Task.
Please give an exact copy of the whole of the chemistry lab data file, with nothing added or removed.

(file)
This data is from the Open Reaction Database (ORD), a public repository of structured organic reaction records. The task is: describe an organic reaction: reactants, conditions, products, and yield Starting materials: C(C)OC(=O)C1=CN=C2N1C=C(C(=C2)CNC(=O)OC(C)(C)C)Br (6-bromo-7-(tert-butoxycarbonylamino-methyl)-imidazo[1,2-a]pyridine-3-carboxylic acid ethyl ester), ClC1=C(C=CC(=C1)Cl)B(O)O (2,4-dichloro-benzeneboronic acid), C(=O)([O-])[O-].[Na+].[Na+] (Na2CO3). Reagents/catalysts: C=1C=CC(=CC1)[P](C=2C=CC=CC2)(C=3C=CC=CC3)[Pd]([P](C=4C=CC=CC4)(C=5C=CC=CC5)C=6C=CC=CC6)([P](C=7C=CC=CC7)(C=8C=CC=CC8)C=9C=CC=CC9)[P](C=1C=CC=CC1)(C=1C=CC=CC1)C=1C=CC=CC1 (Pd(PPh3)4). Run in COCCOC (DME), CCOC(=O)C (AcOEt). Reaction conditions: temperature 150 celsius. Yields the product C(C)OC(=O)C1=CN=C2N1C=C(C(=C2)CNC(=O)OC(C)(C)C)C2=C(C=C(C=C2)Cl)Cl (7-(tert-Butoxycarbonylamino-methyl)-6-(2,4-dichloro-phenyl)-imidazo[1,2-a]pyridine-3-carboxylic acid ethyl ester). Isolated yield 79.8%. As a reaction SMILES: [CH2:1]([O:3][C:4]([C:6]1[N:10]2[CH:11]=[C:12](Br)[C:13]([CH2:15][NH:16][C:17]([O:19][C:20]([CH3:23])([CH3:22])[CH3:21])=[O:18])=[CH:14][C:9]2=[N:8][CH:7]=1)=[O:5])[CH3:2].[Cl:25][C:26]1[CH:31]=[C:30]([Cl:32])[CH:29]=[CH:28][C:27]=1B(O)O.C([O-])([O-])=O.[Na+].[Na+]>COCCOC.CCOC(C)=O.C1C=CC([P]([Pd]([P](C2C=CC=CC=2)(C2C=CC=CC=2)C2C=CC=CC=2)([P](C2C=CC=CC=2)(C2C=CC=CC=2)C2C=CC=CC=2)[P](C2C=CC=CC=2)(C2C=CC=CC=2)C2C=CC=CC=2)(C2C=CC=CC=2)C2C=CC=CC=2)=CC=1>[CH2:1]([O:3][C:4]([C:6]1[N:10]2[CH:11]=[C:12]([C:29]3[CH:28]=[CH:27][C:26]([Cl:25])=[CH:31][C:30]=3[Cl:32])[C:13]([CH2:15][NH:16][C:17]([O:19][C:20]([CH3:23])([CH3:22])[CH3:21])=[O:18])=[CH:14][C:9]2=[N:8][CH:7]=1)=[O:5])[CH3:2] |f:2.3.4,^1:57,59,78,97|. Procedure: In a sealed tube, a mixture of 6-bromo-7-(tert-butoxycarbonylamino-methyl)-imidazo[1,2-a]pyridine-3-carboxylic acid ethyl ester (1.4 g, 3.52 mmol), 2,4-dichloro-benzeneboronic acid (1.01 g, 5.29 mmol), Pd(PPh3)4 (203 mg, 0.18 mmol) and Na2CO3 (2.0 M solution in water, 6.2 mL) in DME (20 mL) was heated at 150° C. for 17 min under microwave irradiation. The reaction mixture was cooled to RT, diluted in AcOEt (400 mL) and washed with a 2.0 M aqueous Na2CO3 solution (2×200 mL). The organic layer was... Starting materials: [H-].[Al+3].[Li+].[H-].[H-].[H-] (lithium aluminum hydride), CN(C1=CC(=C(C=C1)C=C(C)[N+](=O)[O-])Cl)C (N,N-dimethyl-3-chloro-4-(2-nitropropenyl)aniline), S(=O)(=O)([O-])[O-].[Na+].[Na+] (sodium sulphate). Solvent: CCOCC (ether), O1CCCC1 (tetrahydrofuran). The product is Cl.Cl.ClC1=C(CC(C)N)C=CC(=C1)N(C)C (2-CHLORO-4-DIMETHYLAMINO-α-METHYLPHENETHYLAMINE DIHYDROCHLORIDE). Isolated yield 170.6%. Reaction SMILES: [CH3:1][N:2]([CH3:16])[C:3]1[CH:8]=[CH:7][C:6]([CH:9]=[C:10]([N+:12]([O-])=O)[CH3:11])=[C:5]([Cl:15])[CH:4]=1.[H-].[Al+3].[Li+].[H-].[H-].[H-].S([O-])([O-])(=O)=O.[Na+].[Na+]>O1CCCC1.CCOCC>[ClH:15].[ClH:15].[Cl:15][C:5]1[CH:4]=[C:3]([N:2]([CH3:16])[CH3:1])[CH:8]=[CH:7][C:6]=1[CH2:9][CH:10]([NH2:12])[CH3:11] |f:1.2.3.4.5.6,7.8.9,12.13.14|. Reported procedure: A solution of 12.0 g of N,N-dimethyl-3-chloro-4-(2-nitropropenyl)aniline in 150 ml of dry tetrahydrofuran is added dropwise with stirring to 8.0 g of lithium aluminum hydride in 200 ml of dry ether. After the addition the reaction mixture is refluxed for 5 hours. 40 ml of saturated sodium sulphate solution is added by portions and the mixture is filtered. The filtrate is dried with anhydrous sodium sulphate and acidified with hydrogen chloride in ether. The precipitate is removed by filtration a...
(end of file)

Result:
This data is from the Open Reaction Database (ORD), a public repository of structured organic reaction records. The task is: describe an organic reaction: reactants, conditions, products, and yield Starting materials: C(C)OC(=O)C1=CN=C2N1C=C(C(=C2)CNC(=O)OC(C)(C)C)Br (6-bromo-7-(tert-butoxycarbonylamino-methyl)-imidazo[1,2-a]pyridine-3-carboxylic acid ethyl ester), ClC1=C(C=CC(=C1)Cl)B(O)O (2,4-dichloro-benzeneboronic acid), C(=O)([O-])[O-].[Na+].[Na+] (Na2CO3). Reagents/catalysts: C=1C=CC(=CC1)[P](C=2C=CC=CC2)(C=3C=CC=CC3)[Pd]([P](C=4C=CC=CC4)(C=5C=CC=CC5)C=6C=CC=CC6)([P](C=7C=CC=CC7)(C=8C=CC=CC8)C=9C=CC=CC9)[P](C=1C=CC=CC1)(C=1C=CC=CC1)C=1C=CC=CC1 (Pd(PPh3)4). Run in COCCOC (DME), CCOC(=O)C (AcOEt). Reaction conditions: temperature 150 celsius. Yields the product C(C)OC(=O)C1=CN=C2N1C=C(C(=C2)CNC(=O)OC(C)(C)C)C2=C(C=C(C=C2)Cl)Cl (7-(tert-Butoxycarbonylamino-methyl)-6-(2,4-dichloro-phenyl)-imidazo[1,2-a]pyridine-3-carboxylic acid ethyl ester). Isolated yield 79.8%. As a reaction SMILES: [CH2:1]([O:3][C:4]([C:6]1[N:10]2[CH:11]=[C:12](Br)[C:13]([CH2:15][NH:16][C:17]([O:19][C:20]([CH3:23])([CH3:22])[CH3:21])=[O:18])=[CH:14][C:9]2=[N:8][CH:7]=1)=[O:5])[CH3:2].[Cl:25][C:26]1[CH:31]=[C:30]([Cl:32])[CH:29]=[CH:28][C:27]=1B(O)O.C([O-])([O-])=O.[Na+].[Na+]>COCCOC.CCOC(C)=O.C1C=CC([P]([Pd]([P](C2C=CC=CC=2)(C2C=CC=CC=2)C2C=CC=CC=2)([P](C2C=CC=CC=2)(C2C=CC=CC=2)C2C=CC=CC=2)[P](C2C=CC=CC=2)(C2C=CC=CC=2)C2C=CC=CC=2)(C2C=CC=CC=2)C2C=CC=CC=2)=CC=1>[CH2:1]([O:3][C:4]([C:6]1[N:10]2[CH:11]=[C:12]([C:29]3[CH:28]=[CH:27][C:26]([Cl:25])=[CH:31][C:30]=3[Cl:32])[C:13]([CH2:15][NH:16][C:17]([O:19][C:20]([CH3:23])([CH3:22])[CH3:21])=[O:18])=[CH:14][C:9]2=[N:8][CH:7]=1)=[O:5])[CH3:2] |f:2.3.4,^1:57,59,78,97|. Procedure: In a sealed tube, a mixture of 6-bromo-7-(tert-butoxycarbonylamino-methyl)-imidazo[1,2-a]pyridine-3-carboxylic acid ethyl ester (1.4 g, 3.52 mmol), 2,4-dichloro-benzeneboronic acid (1.01 g, 5.29 mmol), Pd(PPh3)4 (203 mg, 0.18 mmol) and Na2CO3 (2.0 M solution in water, 6.2 mL) in DME (20 mL) was heated at 150° C. for 17 min under microwave irradiation. The reaction mixture was cooled to RT, diluted in AcOEt (400 mL) and washed with a 2.0 M aqueous Na2CO3 solution (2×200 mL). The organic layer was... Starting materials: [H-].[Al+3].[Li+].[H-].[H-].[H-] (lithium aluminum hydride), CN(C1=CC(=C(C=C1)C=C(C)[N+](=O)[O-])Cl)C (N,N-dimethyl-3-chloro-4-(2-nitropropenyl)aniline), S(=O)(=O)([O-])[O-].[Na+].[Na+] (sodium sulphate). Solvent: CCOCC (ether), O1CCCC1 (tetrahydrofuran). The product is Cl.Cl.ClC1=C(CC(C)N)C=CC(=C1)N(C)C (2-CHLORO-4-DIMETHYLAMINO-α-METHYLPHENETHYLAMINE DIHYDROCHLORIDE). Isolated yield 170.6%. Reaction SMILES: [CH3:1][N:2]([CH3:16])[C:3]1[CH:8]=[CH:7][C:6]([CH:9]=[C:10]([N+:12]([O-])=O)[CH3:11])=[C:5]([Cl:15])[CH:4]=1.[H-].[Al+3].[Li+].[H-].[H-].[H-].S([O-])([O-])(=O)=O.[Na+].[Na+]>O1CCCC1.CCOCC>[ClH:15].[ClH:15].[Cl:15][C:5]1[CH:4]=[C:3]([N:2]([CH3:16])[CH3:1])[CH:8]=[CH:7][C:6]=1[CH2:9][CH:10]([NH2:12])[CH3:11] |f:1.2.3.4.5.6,7.8.9,12.13.14|. Reported procedure: A solution of 12.0 g of N,N-dimethyl-3-chloro-4-(2-nitropropenyl)aniline in 150 ml of dry tetrahydrofuran is added dropwise with stirring to 8.0 g of lithium aluminum hydride in 200 ml of dry ether. After the addition the reaction mixture is refluxed for 5 hours. 40 ml of saturated sodium sulphate solution is added by portions and the mixture is filtered. The filtrate is dried with anhydrous sodium sulphate and acidified with hydrogen chloride in ether. The precipitate is removed by filtration a...